Israel's handling of Shireen Abu Akleh killing angers media outlets
Israel's decision to absolve itself of responsibility for the shooting death of veteran Al-Jazeera journalist Shireen Abu Akleh drew condemnation from international media on Thursday, marking a further deterioration of relations between the Israeli military and reporters covering the conflict.
The Foreign Press Association said the conclusions of the army's long-awaited probe into the killing “raise major questions about the military’s actions that day and serious doubts about its stated commitment to protecting journalists in the future.”
The association represents international media covering Israel and the Palestinian territories.
Shireen Abu Akleh, a Palestinian-American who served as an on-air correspondent for Al-Jazeera for more than 25 years, was shot in the head while covering an Israeli raid in the occupied West Bank on May 11.
Israel said Monday that there was a “high possibilty" that an Israeli soldier shot her, but portrayed the shooting as a mistake during a protracted firefight with Palestinian militants.
The military said no criminal probe would be launched, meaning that neither the soldier nor commanders will face any punishment. Israeli Prime Minister Yair Lapid later rebuffed US calls for Israel to review its controversial open-fire policies.
Several independent investigations, including ones conducted by the Associated Press last May, had concluded that Abu Akleh was likely shot by an Israeli soldier and cast doubt on the military’s version of events.
Video footage showed Abu Akleh and other journalists, all wearing helmets and vests that clearly identify them as media, slowly walking down a road, in the line of sight of a military convoy, during several quiet minutes before shots rang out.
The military has provided no evidence that Palestinian gunmen fired at the journalists or that any militants were nearby when she was killed.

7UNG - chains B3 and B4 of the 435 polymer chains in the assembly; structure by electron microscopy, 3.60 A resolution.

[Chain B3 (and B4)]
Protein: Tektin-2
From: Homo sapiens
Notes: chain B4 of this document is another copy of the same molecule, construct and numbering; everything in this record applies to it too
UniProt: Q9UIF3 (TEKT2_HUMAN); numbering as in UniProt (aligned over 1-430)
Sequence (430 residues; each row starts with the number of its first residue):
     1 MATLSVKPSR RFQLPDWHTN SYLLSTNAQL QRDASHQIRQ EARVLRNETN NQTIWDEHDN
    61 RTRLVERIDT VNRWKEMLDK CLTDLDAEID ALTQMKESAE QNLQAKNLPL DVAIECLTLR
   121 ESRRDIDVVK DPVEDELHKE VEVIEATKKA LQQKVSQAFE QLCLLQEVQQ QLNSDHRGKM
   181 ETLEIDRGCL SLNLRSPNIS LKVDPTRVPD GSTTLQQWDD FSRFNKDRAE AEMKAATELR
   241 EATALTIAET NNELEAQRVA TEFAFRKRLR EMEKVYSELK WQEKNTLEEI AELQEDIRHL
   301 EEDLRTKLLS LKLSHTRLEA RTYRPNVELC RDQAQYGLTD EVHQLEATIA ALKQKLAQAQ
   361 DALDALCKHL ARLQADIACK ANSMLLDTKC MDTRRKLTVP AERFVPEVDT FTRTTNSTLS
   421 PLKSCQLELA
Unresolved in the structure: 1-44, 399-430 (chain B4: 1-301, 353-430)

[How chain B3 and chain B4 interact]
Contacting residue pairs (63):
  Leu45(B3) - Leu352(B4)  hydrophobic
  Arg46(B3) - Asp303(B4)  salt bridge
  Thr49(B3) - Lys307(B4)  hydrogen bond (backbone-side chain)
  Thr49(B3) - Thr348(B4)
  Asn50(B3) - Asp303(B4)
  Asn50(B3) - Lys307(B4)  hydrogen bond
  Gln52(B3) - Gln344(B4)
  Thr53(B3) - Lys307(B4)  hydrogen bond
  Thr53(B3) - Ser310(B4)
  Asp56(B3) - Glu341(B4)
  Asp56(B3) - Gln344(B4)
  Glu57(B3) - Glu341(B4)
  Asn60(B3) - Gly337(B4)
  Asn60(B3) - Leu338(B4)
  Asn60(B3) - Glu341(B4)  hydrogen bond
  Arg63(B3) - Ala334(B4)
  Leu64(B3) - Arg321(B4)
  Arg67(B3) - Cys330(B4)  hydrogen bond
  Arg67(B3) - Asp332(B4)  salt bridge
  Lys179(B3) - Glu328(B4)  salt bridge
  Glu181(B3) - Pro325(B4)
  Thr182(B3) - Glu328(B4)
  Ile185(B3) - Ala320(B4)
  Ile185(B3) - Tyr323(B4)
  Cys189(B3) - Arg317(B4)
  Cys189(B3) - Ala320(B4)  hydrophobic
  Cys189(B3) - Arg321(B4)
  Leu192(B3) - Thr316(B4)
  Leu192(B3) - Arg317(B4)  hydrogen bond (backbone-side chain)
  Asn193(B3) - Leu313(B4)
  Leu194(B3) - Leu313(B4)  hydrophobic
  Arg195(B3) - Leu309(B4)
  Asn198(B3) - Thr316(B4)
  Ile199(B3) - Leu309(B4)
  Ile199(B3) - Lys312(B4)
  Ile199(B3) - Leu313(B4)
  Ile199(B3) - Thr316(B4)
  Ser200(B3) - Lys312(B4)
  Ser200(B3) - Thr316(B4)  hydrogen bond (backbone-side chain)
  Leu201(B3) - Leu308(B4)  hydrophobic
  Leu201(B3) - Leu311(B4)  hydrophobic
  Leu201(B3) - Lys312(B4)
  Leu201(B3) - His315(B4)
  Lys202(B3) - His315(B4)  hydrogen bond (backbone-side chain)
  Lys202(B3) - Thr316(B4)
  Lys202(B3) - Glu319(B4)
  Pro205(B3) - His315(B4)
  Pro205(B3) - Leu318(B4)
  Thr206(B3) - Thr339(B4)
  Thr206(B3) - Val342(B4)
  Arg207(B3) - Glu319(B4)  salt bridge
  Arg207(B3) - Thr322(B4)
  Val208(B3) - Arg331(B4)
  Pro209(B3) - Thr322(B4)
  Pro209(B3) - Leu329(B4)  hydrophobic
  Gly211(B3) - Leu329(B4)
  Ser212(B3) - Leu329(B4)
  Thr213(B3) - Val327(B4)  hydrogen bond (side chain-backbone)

In a briefing with reporters on Monday that turned heated at times, a senior military official said the soldier, who was inside an armored vehicle and firing through a telescopic scope, had limited visibility and misidentified Abu Akleh.
According to the AP investigation, the armored vehicle was about 200 metres from Abu Akleh.
“According to the senior official, the soldier had limited visibility, yet opened fire directly toward clearly identified journalists without firing a single warning shot,” the press association's statement said. “If this is normal operating procedure, how can the army fulfill its stated pledge to protect journalists and respect freedom of the press?”
The association called on Israel to publish the full results of its investigation, and to announce “concrete steps it is taking to ensure all its soldiers are made aware of the presence of journalists in the field and do not open fire at them."
The Committee to Protect Journalists, which advocates for press freedom worldwide, also faulted the Israeli announcement, saying it "does not provide the answers — by any measure of transparency or accountability — that her family and colleagues deserve.”